Researchers at the U.S. Energy Department’s Oak Ridge National Lab have found a way to bond carbon fiber composites and aluminum together for use in lightweight automotive parts and other applications.

Jian Chen (left) and Adrian Sabau (right) use a laser to prep carbon fiber composite and aluminum for bonding. Credit: Oak Ridge National LaboratoryJian Chen (left) and Adrian Sabau (right) use a laser to prep carbon fiber composite and aluminum for bonding. Credit: Oak Ridge National LaboratoryThe technique uses a laser to prepare the surfaces of both materials for a bond that the researchers say is less expensive and that may yield stronger joints in the process.

Traditional methods to join CFCs and aluminum have required the need to abrade the surface of each material: of the aluminum to rid the surface of oils, and of the composite to remove any mold release material. The contaminants may have a negative effect on adhesion so they must be removed.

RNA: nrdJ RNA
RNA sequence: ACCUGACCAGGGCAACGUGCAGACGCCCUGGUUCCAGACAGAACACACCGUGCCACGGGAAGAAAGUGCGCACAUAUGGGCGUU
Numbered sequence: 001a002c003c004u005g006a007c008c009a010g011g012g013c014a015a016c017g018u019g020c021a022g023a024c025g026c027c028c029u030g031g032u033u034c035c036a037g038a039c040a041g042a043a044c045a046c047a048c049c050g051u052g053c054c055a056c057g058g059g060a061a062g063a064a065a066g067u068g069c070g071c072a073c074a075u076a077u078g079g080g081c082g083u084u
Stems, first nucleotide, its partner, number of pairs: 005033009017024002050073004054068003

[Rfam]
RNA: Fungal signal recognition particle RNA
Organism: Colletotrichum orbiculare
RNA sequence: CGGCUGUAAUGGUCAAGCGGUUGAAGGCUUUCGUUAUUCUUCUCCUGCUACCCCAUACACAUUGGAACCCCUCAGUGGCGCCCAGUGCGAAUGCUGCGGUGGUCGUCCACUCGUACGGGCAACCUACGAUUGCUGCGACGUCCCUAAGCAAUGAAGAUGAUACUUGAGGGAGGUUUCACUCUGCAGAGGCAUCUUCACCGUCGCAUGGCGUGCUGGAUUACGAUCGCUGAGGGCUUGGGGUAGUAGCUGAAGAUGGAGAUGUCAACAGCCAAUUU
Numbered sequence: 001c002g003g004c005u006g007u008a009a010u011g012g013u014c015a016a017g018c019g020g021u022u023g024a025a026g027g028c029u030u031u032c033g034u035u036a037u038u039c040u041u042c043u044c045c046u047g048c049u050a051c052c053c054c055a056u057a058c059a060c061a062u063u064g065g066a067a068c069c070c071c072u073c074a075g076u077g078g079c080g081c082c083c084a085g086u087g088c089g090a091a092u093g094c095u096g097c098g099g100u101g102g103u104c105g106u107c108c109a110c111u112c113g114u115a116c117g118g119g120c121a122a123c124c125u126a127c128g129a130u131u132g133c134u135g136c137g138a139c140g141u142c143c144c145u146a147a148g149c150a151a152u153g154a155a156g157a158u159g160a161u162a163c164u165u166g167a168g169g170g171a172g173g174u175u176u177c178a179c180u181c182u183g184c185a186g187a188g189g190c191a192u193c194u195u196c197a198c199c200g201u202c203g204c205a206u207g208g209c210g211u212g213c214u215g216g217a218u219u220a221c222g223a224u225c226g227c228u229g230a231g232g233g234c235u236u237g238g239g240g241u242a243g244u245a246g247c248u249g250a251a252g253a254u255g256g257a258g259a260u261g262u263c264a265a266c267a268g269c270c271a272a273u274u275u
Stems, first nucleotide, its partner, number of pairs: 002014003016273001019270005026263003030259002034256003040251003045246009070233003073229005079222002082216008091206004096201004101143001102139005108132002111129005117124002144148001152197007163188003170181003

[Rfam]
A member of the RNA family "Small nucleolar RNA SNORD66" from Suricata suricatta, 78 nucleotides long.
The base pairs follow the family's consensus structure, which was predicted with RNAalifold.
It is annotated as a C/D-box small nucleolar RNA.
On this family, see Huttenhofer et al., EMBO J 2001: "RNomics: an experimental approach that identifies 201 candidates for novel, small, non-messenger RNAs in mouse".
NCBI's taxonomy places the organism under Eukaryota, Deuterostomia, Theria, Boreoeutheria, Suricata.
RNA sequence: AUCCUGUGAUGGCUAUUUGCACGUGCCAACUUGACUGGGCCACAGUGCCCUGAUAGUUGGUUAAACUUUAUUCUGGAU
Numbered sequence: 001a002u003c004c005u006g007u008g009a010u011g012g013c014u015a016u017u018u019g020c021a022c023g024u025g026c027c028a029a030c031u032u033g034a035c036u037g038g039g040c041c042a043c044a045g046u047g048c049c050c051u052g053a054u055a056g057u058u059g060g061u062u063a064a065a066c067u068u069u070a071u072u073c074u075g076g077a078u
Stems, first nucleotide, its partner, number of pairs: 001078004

The laser method not only removes the contaminants, but for the CFC layer, penetrates the top resin layer. Doing so leaves individual carbon fibers exposed to directly bond to the adhesive. This increases the surface area for even more robust adhesion than the traditional bond, the researchers say.

Test results of the technique of single-lap shear joint uncovered increase in strength by 15%, maximum load increased by 16% and displacement at maximum load by 100%. The implications are important, particularly in energy absorption at the joints, for vehicle safety, as the use of CFC as a lightweight, high-strength material could reduce overall vehicle weight by up to 750 pounds. Additionally, the technique could be used in automated processing of multi-material carbon fiber-aluminum joints.

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